A person over the age of 65 is at a higher risk of falling. That risk increases substantially if that person who is over 65 also has osteoarthritis. Of the people who do fall, one in 40 will be hospitalized 1 and of those, half will be dead within the year. Yes, falling is a deadly serious problem.
Why is the risk of falling higher when someone has arthritis? Anyone one who has osteoarthritis in the knees, hips, back, or ankles will tell you that walking becomes more difficult. As mobility becomes more difficult, tripping on that darn rug gets easier. The more joints involved, the more the risk of falling increases. Pain makes matters even worse. And sometimes joint replacement surgery makes falling more likely.
Just when you thought surgery was supposed to help the situation, one study showed that an elderly individual was much more likely to fall within the year after having a knee replaced. 2 The problem with that new knee is that the range of motion can be rather limit...
Our dinner on the Muslim island of Pemba was "Chips and Goat" -- the meat was tiny, dried bits that we HOPED was goat and not something more exotic, so we cheerfully just swallowed it and ate lots of potatoes!
After literally spicing up our lives, we stopped by a forest preserve, again, seldom visited by tourists. We were given a "lecture" by the naturalist on all of the birds and wildlife in the forest. We paid for our tour and began the hike through a variety of eco-systems including a marsh, upland forest, etc. The path was a major challenge for this osteoarthritis patient as the guide easily stepped over huge roots, and ducked under even bigger (to me) low-lying fallen trees. We had a visit to an abandoned colonial sawmill in the forest; but saw only 3 birds in the far distance as our token wildlife! We stopped at another site for a brief viewing of the flying bats, but requested to continue on to the airport so we wouldn't miss our flight to the island of Zanzibar.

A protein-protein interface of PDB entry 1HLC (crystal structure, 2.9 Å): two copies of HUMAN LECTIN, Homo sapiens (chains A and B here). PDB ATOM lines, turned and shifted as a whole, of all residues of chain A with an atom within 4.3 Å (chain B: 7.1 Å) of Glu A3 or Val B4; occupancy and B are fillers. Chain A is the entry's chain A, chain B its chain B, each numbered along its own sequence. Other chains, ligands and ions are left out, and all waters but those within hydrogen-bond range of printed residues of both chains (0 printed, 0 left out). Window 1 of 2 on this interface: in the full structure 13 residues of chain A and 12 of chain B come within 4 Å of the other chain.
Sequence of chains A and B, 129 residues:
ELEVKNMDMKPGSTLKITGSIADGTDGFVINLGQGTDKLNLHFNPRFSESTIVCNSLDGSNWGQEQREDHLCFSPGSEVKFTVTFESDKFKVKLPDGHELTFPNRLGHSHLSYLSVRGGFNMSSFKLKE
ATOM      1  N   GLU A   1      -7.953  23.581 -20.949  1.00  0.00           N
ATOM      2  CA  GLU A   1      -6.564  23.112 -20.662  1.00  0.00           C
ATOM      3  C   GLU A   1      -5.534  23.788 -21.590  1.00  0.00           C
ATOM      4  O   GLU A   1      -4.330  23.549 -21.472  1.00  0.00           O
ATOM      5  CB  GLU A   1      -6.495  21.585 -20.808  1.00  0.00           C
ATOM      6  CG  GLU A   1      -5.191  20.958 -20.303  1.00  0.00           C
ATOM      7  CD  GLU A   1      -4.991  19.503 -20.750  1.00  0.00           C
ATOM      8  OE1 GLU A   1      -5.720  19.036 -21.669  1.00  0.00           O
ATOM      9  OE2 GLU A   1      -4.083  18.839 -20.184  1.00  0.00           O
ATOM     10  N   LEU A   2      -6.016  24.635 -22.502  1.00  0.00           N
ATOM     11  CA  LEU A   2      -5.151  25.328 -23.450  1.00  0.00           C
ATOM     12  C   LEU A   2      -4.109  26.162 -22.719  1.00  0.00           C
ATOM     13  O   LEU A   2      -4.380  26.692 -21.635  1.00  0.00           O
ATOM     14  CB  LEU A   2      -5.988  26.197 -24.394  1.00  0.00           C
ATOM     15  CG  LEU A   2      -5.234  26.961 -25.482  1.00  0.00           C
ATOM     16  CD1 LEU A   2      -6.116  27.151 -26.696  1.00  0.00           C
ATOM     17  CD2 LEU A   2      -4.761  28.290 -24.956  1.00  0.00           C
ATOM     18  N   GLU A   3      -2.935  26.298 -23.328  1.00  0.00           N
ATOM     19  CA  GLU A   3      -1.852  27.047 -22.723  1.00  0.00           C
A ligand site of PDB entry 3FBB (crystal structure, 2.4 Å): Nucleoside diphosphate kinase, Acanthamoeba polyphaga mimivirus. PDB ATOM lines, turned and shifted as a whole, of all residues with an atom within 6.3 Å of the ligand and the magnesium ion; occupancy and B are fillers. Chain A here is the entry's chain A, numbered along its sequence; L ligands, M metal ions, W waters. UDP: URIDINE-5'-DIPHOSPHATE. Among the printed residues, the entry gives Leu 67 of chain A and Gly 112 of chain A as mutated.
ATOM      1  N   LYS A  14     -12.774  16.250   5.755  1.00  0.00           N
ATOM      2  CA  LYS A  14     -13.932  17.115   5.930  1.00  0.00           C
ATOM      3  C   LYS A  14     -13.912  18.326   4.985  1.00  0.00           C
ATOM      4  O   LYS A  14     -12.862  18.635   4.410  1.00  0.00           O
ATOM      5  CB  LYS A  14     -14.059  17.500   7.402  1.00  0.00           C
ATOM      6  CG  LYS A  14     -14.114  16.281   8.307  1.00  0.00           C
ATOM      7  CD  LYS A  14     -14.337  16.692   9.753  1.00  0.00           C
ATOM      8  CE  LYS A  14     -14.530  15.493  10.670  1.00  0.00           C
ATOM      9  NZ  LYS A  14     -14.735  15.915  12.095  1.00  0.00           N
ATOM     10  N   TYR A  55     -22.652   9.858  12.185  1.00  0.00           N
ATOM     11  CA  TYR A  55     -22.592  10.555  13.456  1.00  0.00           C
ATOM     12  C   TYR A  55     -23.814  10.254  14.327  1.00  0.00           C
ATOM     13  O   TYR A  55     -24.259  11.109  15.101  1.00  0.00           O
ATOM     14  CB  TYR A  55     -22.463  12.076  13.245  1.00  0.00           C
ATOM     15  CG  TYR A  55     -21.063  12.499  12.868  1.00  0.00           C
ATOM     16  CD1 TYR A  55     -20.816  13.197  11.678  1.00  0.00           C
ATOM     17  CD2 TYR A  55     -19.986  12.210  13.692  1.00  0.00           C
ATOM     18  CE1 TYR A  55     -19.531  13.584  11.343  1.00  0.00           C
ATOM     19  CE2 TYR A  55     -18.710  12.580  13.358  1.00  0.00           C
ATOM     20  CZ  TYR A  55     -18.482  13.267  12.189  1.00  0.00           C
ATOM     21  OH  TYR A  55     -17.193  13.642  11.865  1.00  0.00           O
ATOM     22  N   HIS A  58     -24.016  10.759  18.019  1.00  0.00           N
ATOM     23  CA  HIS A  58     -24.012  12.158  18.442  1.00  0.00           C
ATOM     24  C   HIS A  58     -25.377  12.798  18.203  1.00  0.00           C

In the 14 years since I was "officially diagnosed" with osteoarthritis, I guess I've been quite lucky. Yes, I have nine artificial joints from the waist down, and I'm certainly NOT going to say the surgeries were my idea of fun - neither were all of the follow-up hours of physical-therapy - but yes, I've been lucky. I have only had minimal bouts of horrible pain pre-op and the fun of struggling to get a new joint working correctly, but the reality is, I was fairly ok.
A few short months ago, I suddenly seemed to be falling once in awhile for no obvious reason. This was rather strange for someone who had climbed part of Mt. Kilimanjaro for the SECOND time in January , as well as climbing in the mountains of Madagascar. I was there in February 2011 to photograph endangered animals - and I did so without EVER falling.
The pain in my left hip (yes, it's artificial) suddenly became excruciating with accompanying pain down my entire left leg. The pain in my entire ba...
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